Does more unemployment cause more fear of unemployment?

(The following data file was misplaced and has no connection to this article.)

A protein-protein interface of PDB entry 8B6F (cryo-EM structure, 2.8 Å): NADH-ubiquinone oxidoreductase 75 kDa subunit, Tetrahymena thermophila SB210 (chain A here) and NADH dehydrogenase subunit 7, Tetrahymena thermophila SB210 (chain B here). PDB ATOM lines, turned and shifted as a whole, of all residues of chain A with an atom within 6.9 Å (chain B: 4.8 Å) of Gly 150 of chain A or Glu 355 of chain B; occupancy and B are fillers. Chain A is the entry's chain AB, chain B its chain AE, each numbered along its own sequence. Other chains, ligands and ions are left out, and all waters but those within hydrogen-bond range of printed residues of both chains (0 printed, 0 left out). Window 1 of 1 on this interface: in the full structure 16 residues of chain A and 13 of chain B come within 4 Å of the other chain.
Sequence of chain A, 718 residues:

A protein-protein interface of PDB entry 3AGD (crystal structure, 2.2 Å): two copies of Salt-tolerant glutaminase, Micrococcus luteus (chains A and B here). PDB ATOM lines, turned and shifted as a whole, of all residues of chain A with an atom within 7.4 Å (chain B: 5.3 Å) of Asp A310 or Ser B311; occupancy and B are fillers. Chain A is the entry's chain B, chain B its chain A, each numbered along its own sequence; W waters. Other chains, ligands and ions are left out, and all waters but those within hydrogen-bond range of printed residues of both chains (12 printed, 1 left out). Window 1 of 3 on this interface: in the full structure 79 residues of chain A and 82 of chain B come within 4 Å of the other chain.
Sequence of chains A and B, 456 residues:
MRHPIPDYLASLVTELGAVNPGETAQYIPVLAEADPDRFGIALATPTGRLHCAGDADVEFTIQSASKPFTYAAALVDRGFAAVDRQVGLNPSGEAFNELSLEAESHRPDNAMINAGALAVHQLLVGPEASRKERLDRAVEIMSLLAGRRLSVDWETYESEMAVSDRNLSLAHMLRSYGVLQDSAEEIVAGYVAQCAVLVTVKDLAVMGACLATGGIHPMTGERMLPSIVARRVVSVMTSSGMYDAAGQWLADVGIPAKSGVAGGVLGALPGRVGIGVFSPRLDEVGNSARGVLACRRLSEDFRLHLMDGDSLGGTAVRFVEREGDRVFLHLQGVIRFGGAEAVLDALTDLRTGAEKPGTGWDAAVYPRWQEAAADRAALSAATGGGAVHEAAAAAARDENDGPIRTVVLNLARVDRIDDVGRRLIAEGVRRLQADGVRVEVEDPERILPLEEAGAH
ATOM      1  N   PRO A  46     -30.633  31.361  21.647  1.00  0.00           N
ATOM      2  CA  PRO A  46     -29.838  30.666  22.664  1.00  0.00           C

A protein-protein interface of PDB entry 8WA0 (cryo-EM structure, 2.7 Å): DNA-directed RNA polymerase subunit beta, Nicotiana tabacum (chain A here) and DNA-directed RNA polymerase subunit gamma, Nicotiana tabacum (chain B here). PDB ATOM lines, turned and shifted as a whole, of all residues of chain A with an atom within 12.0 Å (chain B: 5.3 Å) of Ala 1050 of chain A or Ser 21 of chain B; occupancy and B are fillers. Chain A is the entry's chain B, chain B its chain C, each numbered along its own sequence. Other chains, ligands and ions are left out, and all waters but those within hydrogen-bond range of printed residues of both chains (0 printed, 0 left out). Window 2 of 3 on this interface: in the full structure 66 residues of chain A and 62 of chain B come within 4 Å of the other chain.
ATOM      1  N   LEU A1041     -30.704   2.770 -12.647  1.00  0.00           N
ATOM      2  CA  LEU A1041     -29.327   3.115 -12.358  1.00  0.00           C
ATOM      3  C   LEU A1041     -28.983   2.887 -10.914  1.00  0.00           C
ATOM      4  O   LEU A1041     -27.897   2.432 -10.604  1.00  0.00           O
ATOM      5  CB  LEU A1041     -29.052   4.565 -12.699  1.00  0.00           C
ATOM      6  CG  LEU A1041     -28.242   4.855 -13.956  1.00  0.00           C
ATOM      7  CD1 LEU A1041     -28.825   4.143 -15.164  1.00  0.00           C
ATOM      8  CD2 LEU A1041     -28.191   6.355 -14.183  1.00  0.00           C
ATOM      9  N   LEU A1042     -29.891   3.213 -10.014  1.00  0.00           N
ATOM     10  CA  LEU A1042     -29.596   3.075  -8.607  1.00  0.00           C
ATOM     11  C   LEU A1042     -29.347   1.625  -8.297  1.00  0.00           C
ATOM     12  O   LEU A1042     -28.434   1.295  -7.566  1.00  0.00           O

Using the Russian Longitudinal Monitoring Survey data, the paper examines Russian workers' fear of unemployment under different economic and labour market conditions during the last 15 years. We employ two alternative measures for this fear. The first one looks at the workers' fear of losing their current jobs, while the second deals with the fear of not finding relevant re-employment in case of displacement. In order to get the best possible measurement of unemployment for those local and social environments where our respondents live and work, we design unemployment rates for narrowly defined regional and demographic (peer) groups. Estimating ordered probit models for both fear measures, and controlling for various worker and job characteristics, we do not find significant causal effects of unemployment on these fears in most of our specifications. These results are robust to exclusion of potentially endogenous variables; they hold for different periods, subsamples, and levels of job security. Moreover, our simulations show that even a large increase in the unemployment rate has little impact on conditional probabilities of expressing a strong or weak fear of unemployment. These results suggest that the high level and persistence of fear of unemployment in Russia may be caused by non-economic factors.